Is Dell's Premium Active Pen the best stylus for XPS 15?
Which XPS 15 models work with an active pen?
There is some confusion surrounding which XPS 15 models have support for an active pen, as Dell (most of the time) insists that only the 2-in-1 supports inking. In the case of the latest XPS 15 9500, which makes the cut for our collection of the best Windows laptops, there is no inking support.
Some older models come with a sticker that explicitly mentions support for active pens, while others that work with active pens do not come with the sticker. It's confusing, but that's how it goes.
As a rule for the older models, only the 4K IPS displays have the potential to be compatible with active pens, as it is the only display with touch function. The OLED 4K display is not touch-enabled. The 4K IPS XPS 15 7590 model has worked with Dell's PN579X Premium Active Pen that's usually shipped with the XPS 15 2-in-1.
In any case, if your older XPS 15 does indeed support inking, it's because of Wacom AES 2.0 technology. This allows for 4,096 levels of pressure sensitivity and tilt support for a great inking experience. Other popular options, like Bamboo Ink, will get you the same levels of pressure, though you'll miss out on tilt support. Some users have also reported having issues with proper drivers.
Dell's PN579X pen connects via Bluetooth, it has a 240Hz report rate, and palm rejection helps with sketching or writing. It has three programmable buttons and runs on AAAA batteries. All-around, it offers up an impressive inking experience, even if it's with a clamshell notebook.
Is it worth getting a pen for a clamshell notebook?
The answer to this question is really up to personal preference. A standard notebook's ergonomics do not allow the lid to lie back completely flat, so you'll either be stuck drawing on a vertical display without much support behind it, or you'll be drawing with the laptop turned around to sit on its lid.
This is not to say the pen isn't useful, but it's certainly not as comfortable to use here as, say, on the convertible XPS 15 2-in-1 in tablet mode. If you plan on using the pen for occasional drawing or jotting down notes, it will work well, but using it to create an artistic masterpiece will likely leave your wrist sore and the XPS 15 sitting mainly on its lid.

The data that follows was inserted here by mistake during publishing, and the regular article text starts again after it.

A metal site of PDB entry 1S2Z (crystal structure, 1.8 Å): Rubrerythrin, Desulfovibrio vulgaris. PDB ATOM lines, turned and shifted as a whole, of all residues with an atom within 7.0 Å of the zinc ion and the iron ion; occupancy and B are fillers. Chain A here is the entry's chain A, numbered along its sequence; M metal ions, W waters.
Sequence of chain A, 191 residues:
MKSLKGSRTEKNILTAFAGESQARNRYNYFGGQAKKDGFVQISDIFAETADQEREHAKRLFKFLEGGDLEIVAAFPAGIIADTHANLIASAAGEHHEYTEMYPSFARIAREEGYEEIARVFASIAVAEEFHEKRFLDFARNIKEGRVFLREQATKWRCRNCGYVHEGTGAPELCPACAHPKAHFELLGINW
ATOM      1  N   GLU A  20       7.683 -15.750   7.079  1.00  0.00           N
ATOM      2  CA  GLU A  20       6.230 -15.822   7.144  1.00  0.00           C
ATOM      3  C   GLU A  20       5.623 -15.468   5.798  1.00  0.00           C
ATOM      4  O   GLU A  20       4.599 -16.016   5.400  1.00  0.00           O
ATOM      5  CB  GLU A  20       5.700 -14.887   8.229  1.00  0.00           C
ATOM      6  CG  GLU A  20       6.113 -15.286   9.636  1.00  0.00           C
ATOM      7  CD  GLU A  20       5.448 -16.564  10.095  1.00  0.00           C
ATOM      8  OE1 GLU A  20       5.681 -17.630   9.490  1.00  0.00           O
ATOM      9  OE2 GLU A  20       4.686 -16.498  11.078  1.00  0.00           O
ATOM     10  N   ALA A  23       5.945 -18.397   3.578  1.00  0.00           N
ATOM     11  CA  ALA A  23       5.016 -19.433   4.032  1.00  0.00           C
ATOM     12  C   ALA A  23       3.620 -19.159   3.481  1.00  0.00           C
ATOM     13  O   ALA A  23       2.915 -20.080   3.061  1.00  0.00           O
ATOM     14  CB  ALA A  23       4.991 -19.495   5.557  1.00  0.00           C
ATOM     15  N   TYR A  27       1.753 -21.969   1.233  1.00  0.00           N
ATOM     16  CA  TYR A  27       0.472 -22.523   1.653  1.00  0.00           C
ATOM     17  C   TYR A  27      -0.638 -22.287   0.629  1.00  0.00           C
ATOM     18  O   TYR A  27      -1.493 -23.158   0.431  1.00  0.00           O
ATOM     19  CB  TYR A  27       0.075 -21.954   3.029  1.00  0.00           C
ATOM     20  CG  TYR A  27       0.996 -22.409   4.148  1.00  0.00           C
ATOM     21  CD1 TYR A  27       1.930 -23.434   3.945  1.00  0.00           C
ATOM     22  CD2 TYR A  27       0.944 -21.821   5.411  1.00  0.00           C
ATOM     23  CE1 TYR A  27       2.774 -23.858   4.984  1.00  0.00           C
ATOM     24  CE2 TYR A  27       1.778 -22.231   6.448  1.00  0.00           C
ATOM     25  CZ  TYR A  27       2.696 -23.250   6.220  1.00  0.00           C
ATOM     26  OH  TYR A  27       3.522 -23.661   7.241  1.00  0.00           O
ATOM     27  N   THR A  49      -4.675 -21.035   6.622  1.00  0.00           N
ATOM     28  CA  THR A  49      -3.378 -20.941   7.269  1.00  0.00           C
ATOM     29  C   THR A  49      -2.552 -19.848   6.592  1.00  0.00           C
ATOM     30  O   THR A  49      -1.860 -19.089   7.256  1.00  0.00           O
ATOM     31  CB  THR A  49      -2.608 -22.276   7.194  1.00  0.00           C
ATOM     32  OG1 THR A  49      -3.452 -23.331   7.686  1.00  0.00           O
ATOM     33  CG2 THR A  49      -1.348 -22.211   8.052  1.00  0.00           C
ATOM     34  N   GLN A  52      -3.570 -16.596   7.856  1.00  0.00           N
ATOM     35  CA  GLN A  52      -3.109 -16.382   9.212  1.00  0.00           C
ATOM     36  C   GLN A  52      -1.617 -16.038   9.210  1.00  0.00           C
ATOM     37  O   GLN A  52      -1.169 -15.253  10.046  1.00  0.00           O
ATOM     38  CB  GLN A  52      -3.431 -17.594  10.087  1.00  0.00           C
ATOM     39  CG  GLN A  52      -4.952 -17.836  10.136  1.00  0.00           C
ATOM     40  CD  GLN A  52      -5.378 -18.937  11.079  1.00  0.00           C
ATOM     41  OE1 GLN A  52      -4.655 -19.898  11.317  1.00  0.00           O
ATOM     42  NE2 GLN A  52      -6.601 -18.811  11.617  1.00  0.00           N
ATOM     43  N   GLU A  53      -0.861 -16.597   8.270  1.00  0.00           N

What about replacement nibs for Dell's PN579X active pen?
Unfortunately, one of the most significant downsides to this pen is a lack of post-purchase replacement nibs. The pen does come with a single replacement nib, but if you wear through both, you'll be stuck buying a whole new pen. In other words, don't operate with a heavy hand.
Start inking on your XPS 15
If you want to get started inking with your compatible XPS 15, investing in Dell's PN579X is a smart choice.
Overall impressive inking.
Dell's Premium Active Pen (PN579X) is your best inking bet when it comes to 4K touch versions of older XPS 15 models. Wacom AES 2.0 technology allows for 4,096 levels of pressure sensitivity and tilt support, it has three programmable buttons, and it has a multi-mode controller to work with Microsoft Pen Protocol (MPP) as well as Wacom AES 1.0 and 2.0.
Latest 15-Inch XPS
A beastly machine that dazzles
Dell is continuing the trend of changing over to taller 16:10 displays, and it pays off. With a lot of room for typing, excellent quad-audio with 3D surround, and some of the thinnest bezels on any laptop, the new XPS 15 is a joy to use. It even gets good battery life with a 4K screen.
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Cale Hunt is formerly a Senior Editor at Windows Central. He focuses mainly on laptop reviews, news, and accessory coverage. He's been reviewing laptops and accessories full-time since 2016, with hundreds of reviews published for Windows Central. He is an avid PC gamer and multi-platform user, and spends most of his time either tinkering with or writing about tech.